This might seem like an odd post for a therapy service, but I just watched it and it fascinated me and made me cry, and I want to share it as widely as I can.
In fact, I would like everyone to watch this film.
It feels important for a number of reasons: about compassion, interconnection, awareness and individual ethical responsibility – for our own choices and for each other, for other living beings and for our world.
Above all, this woman catches two elements of our current societal position which I think are fundamental to the dangerous road we are walking as a species: (1) the creation of distorted social ‘realities’ by manipulation, driven by financial/political vested interests and resulting in social control; (2) our complicity in this – what she refers to as ‘wilful ignorance’:-
‘The power of wilful ignorance cannot be overstated. …This is systemized cruelty on a massive scale, and we only get away with it because everyone is prepared to look the other way.’
It happens because we allow it. Simple as that. We find ways not to care, or at least not enough to take personal steps. We leave it to someone else. We turn in, to our own families, our own immediate worlds and our own priorities. I know this well, because for years that is what I did myself.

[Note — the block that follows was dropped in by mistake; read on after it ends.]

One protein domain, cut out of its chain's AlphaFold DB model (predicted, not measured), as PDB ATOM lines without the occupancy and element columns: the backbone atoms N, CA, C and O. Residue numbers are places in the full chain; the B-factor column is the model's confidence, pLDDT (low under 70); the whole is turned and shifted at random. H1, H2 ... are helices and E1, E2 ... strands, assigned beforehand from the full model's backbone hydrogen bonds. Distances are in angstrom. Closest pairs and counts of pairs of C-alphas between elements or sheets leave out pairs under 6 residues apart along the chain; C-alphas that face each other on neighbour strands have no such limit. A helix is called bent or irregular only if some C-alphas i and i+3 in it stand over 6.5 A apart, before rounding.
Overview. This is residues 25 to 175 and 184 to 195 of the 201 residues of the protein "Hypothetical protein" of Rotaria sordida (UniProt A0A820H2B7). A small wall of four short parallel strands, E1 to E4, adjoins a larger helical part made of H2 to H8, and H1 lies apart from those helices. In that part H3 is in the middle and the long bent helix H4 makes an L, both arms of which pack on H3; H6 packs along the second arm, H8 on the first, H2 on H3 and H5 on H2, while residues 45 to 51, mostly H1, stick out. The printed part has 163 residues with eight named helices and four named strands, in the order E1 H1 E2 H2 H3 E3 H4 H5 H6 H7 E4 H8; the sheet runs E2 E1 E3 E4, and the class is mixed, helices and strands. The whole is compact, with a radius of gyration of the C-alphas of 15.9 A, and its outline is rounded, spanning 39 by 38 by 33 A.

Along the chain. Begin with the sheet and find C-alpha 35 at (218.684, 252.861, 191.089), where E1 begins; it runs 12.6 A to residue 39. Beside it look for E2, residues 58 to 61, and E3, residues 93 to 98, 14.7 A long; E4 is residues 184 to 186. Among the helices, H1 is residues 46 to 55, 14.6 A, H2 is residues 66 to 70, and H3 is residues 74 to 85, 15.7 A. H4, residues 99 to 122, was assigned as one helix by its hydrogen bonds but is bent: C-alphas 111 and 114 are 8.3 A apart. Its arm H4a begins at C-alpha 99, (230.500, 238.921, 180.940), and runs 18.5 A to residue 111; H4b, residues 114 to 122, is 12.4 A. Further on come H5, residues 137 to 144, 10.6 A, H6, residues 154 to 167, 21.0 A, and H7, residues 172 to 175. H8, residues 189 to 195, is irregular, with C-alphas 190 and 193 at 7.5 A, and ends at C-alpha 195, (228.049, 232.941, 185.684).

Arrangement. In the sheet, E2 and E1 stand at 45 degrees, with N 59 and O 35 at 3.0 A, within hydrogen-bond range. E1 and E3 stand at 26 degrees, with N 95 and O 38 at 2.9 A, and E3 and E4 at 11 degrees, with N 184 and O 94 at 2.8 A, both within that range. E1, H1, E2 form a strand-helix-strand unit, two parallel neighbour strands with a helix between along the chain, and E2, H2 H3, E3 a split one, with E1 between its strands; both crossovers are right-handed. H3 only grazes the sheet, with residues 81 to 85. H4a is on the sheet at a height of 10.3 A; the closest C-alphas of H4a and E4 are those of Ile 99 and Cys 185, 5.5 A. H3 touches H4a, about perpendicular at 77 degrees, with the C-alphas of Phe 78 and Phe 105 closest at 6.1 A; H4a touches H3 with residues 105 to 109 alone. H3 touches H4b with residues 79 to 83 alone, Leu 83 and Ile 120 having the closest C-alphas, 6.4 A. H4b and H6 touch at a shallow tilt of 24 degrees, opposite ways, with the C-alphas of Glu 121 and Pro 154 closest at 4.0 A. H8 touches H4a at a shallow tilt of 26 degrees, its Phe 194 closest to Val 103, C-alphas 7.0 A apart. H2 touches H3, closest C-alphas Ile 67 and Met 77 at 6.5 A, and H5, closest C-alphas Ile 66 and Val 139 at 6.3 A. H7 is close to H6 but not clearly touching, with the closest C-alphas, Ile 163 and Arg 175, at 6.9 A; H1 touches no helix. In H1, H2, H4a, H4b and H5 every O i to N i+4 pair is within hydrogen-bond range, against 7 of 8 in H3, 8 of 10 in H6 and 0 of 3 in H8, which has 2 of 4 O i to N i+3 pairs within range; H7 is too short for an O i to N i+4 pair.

The casual brutalities of some of the You Tube comments don’t inspire much hope in me. But the faces of her audience feel a bit more hopeful – many seem to have an emotional response to what they are seeing. And many of the people I meet in my work, and in my dance and other personal worlds, are living lives that DO inspire hope in me, and support me in believing that we can work with each other to create more loving, enhancing and sustainable social structures.
Hope for us as individuals, as groups, in our cultures, lies in our having the experience that this audience is having – the slow or sudden withdrawing of the veil, the spur to wakening.
When we catch sight of what this woman is showing us, we each face the same questions:-
– Do I care?
– If I do, am I going to do something about it, or am I going to stand by?
The points this film makes go for intensive farming, and for many other aspects of our cultures, ‘packaged’ for us in a similar way.
Awakening is painful and uncomfortable, it creates personal risk and it invites us to step forward into change. Ultimately it asks us to reach below the surfaces of our apparently secure, stable, enfolding lives in ways that challenge us at a profound level. This can be – will be – threatening, frightening and destabilizing. I can see why many of us – in or out of awareness – choose to stay sleeping.
And, of course, there are also consequences to that choice. For everyone.
Lindsey Talbott, Therapist
Palace Gate Counselling Service, Exeter